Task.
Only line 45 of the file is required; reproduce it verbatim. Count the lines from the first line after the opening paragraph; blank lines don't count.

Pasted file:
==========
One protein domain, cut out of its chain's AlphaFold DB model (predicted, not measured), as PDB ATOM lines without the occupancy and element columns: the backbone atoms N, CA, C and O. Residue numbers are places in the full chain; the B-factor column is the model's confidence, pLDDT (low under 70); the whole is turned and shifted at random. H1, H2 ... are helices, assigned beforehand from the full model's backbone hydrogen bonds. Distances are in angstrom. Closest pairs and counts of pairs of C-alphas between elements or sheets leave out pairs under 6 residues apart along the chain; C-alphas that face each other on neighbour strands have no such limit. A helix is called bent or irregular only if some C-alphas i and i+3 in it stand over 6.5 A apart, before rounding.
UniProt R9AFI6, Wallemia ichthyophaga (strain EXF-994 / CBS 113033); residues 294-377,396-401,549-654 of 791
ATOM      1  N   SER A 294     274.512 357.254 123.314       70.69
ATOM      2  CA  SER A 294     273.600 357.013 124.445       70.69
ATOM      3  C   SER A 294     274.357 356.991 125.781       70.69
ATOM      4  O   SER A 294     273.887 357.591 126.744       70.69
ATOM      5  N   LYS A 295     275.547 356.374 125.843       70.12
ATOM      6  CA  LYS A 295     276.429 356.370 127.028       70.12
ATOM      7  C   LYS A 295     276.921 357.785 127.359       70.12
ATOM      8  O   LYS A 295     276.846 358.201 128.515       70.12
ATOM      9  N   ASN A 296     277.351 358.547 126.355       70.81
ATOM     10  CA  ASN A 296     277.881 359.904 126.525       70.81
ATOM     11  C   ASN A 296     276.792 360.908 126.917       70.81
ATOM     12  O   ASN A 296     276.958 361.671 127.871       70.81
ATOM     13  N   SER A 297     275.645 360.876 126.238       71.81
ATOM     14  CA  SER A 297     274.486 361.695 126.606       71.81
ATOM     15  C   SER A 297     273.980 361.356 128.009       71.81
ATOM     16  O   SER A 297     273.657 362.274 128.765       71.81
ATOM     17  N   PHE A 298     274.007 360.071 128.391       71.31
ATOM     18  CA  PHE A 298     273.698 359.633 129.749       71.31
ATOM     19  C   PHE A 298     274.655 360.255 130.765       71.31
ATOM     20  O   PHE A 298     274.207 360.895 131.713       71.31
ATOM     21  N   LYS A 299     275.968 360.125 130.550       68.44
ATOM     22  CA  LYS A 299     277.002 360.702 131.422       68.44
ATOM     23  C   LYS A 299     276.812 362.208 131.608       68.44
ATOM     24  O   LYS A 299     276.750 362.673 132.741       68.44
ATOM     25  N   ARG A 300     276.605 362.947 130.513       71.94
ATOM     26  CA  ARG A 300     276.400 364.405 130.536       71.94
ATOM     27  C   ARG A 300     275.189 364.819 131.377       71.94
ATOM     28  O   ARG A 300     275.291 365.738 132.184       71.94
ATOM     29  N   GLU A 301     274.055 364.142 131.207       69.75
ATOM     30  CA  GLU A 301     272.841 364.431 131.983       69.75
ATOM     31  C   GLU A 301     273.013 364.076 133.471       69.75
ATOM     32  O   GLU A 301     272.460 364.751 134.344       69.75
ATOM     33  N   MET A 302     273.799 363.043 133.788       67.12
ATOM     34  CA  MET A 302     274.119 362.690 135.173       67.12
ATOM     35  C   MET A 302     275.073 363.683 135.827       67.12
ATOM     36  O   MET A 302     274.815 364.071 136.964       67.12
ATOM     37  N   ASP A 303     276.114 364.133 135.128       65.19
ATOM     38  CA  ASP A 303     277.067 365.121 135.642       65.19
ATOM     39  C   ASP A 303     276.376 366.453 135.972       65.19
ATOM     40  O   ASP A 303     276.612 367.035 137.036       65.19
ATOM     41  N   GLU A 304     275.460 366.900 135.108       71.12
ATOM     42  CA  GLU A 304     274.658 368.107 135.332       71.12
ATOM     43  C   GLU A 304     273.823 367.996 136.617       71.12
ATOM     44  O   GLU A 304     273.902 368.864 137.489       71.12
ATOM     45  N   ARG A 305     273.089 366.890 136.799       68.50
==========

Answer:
ATOM     44  O   GLU A 304     273.902 368.864 137.489       71.12